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Lightning Fries Wires Of Victims ‘I Haven’t Been Cold Since 1969,’ Says One Survivor

For 26 years, doctors have been telling Harold Deal he is healthy and fully recovered from the lightning strike that blasted him out of his boots and threw him 50 feet.

But Deal knows he hasn’t been the same since.

“I haven’t been cold since 1969,” he says.

At the fifth-annual Lightning Strike and Electric Shock Victims International convention, Deal carried a photo collage of himself romping through the snow in just a pair of shorts. Each picture was labeled with the temperature: 5 degrees, minus 10, minus 44.

During the summer, Deal, who lives in Greenwood, S.C., fills the bathtub with cold water and eight bags of ice.

“Nobody can explain it,” says Deal, who was one of 120 members exchanging stories and comparing scars at the convention in Gettysburg a couple of weeks ago.

Many doctors believe there is nothing wrong physically with such people and that many shock or lightning victims are faking injuries to win lawsuits or workers’ compensation.

Some of the conventioneers walk with canes, some have artificial limbs and others use wheelchairs, but most show no outward signs of their accidents.

Almost all members of the group say they suffer side effects from having had electricity course through their bodies. The symptoms, they say, include stuttering, impotence, memory loss, depression, blurred vision and poor hearing.

“With lightning and electric shock victims, the body’s hardware is usually not damaged, but the software is scrambled,” says Dr. Hooshang Hooshmand, a neurologist who specializes in shocks and lightning strikes and runs a Vero Beach, Fla., clinic that offers a treatment of drugs, diet and exercise.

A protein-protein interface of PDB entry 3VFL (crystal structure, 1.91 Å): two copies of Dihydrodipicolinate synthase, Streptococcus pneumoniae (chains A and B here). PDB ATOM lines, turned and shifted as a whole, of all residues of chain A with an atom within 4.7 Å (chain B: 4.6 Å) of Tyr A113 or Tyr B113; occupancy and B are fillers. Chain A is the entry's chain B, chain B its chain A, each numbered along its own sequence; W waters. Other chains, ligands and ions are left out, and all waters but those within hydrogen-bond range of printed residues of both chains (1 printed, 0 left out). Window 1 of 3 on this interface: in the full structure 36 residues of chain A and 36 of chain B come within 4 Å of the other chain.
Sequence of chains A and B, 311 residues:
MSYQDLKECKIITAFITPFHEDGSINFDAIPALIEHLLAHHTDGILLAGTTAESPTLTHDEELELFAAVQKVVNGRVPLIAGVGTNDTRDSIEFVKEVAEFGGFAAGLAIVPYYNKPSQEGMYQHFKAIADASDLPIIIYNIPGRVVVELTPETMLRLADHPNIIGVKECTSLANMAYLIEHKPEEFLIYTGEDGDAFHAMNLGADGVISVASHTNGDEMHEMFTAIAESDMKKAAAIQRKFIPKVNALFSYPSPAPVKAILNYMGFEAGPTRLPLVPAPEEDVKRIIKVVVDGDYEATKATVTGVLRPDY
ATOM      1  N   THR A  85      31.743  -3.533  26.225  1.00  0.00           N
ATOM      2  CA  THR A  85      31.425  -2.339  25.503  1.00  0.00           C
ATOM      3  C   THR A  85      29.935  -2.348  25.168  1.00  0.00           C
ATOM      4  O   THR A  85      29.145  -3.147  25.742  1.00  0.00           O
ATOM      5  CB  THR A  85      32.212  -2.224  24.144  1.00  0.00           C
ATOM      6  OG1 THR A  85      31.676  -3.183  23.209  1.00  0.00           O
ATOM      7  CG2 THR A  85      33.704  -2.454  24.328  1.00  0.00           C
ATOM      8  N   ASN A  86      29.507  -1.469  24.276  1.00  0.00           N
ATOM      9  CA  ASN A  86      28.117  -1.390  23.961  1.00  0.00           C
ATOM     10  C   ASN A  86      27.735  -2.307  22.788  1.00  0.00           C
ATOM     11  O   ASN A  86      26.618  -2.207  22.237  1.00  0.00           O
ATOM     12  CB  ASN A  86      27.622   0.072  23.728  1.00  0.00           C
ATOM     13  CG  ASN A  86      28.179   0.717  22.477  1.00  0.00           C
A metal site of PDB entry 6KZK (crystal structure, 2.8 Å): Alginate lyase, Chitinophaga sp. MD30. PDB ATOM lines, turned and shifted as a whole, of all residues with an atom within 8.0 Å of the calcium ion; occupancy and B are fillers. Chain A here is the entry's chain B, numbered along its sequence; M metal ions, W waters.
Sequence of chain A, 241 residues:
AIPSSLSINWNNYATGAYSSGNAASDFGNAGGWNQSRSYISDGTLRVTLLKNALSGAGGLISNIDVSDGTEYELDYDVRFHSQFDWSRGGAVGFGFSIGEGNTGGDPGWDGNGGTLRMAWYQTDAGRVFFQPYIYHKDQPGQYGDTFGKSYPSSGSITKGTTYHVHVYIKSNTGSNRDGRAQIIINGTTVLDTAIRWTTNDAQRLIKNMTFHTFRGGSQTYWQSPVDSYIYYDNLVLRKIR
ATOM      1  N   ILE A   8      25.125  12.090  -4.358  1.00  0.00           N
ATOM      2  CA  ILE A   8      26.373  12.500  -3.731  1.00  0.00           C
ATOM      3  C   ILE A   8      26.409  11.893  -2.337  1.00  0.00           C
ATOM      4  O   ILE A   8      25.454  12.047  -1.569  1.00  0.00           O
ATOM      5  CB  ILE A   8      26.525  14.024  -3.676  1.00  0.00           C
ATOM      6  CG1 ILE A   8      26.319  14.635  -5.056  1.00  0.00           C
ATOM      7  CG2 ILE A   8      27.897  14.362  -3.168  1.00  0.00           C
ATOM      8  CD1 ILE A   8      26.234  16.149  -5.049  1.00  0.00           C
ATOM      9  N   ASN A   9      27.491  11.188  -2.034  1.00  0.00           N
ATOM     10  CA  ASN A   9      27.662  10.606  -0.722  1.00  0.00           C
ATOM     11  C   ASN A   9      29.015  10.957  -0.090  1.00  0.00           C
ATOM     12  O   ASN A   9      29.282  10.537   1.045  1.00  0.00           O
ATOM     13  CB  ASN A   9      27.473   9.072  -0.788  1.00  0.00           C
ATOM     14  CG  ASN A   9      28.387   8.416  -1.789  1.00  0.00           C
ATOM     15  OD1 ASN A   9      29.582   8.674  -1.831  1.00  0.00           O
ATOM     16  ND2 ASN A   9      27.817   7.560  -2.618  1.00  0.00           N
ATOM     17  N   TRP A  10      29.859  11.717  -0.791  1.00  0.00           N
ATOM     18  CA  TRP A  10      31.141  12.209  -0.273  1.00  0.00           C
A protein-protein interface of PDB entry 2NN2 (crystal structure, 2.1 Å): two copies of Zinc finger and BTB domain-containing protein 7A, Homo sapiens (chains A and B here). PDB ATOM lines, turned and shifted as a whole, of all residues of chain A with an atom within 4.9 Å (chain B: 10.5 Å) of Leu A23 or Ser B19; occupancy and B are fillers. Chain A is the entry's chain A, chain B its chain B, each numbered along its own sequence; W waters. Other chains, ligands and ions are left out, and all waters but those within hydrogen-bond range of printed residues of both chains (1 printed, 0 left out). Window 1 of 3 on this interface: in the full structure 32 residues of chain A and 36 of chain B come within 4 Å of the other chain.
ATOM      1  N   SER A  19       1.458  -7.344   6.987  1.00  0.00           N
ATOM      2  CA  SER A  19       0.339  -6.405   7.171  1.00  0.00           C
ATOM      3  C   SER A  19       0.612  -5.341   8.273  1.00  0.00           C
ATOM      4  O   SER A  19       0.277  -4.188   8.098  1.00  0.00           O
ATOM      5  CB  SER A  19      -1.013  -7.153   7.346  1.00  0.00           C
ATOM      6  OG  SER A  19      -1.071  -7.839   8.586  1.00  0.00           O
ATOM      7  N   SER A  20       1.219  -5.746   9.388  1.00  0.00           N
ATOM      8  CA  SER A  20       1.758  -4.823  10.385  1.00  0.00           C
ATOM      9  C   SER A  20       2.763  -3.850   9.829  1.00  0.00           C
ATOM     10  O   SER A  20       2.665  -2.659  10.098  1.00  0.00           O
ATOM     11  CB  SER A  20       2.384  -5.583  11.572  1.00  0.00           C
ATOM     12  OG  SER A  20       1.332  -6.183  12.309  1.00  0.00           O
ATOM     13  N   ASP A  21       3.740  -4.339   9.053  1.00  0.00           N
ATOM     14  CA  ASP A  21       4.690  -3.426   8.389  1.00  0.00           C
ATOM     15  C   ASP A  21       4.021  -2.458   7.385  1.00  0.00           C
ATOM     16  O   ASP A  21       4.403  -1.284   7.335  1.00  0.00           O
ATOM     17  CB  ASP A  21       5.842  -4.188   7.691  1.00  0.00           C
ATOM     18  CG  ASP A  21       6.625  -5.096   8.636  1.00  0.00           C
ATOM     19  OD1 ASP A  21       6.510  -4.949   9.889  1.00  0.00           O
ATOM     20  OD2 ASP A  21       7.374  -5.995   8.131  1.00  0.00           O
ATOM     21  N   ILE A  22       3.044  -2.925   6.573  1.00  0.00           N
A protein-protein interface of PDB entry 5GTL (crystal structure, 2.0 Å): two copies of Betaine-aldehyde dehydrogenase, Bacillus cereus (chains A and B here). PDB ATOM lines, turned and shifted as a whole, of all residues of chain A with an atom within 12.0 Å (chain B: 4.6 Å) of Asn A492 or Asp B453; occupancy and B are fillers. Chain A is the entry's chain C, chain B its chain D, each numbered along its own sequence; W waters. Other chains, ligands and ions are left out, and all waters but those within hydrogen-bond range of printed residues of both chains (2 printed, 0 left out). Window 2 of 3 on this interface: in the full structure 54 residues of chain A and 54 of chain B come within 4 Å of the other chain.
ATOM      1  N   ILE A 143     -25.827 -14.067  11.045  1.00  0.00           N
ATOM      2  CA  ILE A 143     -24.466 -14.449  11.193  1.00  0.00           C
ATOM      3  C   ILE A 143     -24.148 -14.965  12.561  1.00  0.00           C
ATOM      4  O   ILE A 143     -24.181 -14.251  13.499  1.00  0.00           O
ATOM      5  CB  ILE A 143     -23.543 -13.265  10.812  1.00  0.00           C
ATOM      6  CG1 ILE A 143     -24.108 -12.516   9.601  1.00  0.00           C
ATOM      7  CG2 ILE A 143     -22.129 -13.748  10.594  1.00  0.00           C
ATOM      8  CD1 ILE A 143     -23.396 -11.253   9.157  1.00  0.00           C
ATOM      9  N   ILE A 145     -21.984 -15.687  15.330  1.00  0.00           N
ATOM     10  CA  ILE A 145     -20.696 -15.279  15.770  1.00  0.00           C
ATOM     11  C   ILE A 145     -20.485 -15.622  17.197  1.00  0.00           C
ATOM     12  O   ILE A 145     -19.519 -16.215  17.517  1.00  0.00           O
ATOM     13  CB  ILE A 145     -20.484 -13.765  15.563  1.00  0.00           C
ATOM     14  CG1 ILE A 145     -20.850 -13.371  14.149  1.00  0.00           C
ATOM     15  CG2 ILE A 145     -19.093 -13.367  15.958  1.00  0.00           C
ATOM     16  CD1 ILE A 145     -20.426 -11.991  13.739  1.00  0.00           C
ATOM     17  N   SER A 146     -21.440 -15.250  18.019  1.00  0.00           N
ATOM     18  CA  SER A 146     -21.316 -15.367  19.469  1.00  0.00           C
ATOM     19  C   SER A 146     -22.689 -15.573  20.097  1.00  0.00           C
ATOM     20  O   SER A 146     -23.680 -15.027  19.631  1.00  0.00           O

Hooshmand - who has been convicted of Medicare fraud and can practice only under supervision - says electricity damages nerve cells and the brain’s frontal lobe.

Victims, he says, are told they have multiple sclerosis, Alzheimer’s disease, epilepsy or Lou Gehrig’s disease. According to Hooshmand, about half lose their jobs and many get divorced.

But critics claim that Hooshmand may be encouraging victims to create symptoms so they can win lawsuits.

“I suspect that they are like the other fringe groups,” says Dr. Robert Daroff of University Hospitals of Cleveland and a board member of the American Academy of Neurology. “They are people without organic diseases who are depressed, litigious and angry.”

“It’s understandable that doctors don’t understand these cases,” counters psychologist Gerolf H. Engelstatter, who helped start the Jacksonville, N.C.-based group in 1989. “Lightning strikes and electric shocks are not everyday occurrences in hospitals.”

About 600 people per year are injured by lightning in the United States, and about 2,500 are injured by electric shock, Engelstatter says.

Wilhelm Jonach, who attended the convention, says he once spoke 11 languages. In 1992, 3,900 volts burst through his body when he touched a broken outlet. Now, Jonach stammers through a simple conversation.

At the time of the accident, Jonach was head chef at the Metropolitan Museum of Art in New York.

“I was at the top of my career,” he says. “I made $120,000 to $160,000 each year. Now I get $17,000 in disability.”

He says he gets lost driving to the grocery store. When his wife walked away for a moment during an interview, she said, “Please, make sure he doesn’t leave.”

Jonach says he once was a kung fu grandmaster who ran 10 miles and did 300 push-ups a day. Now he gets dizzy doing five push-ups, he says.

“I used to be like steel,” Jonach says, glancing sadly at the beginnings of a potbelly. “If I didn’t have the support of my wife and child, I’d put a bullet in my head.”


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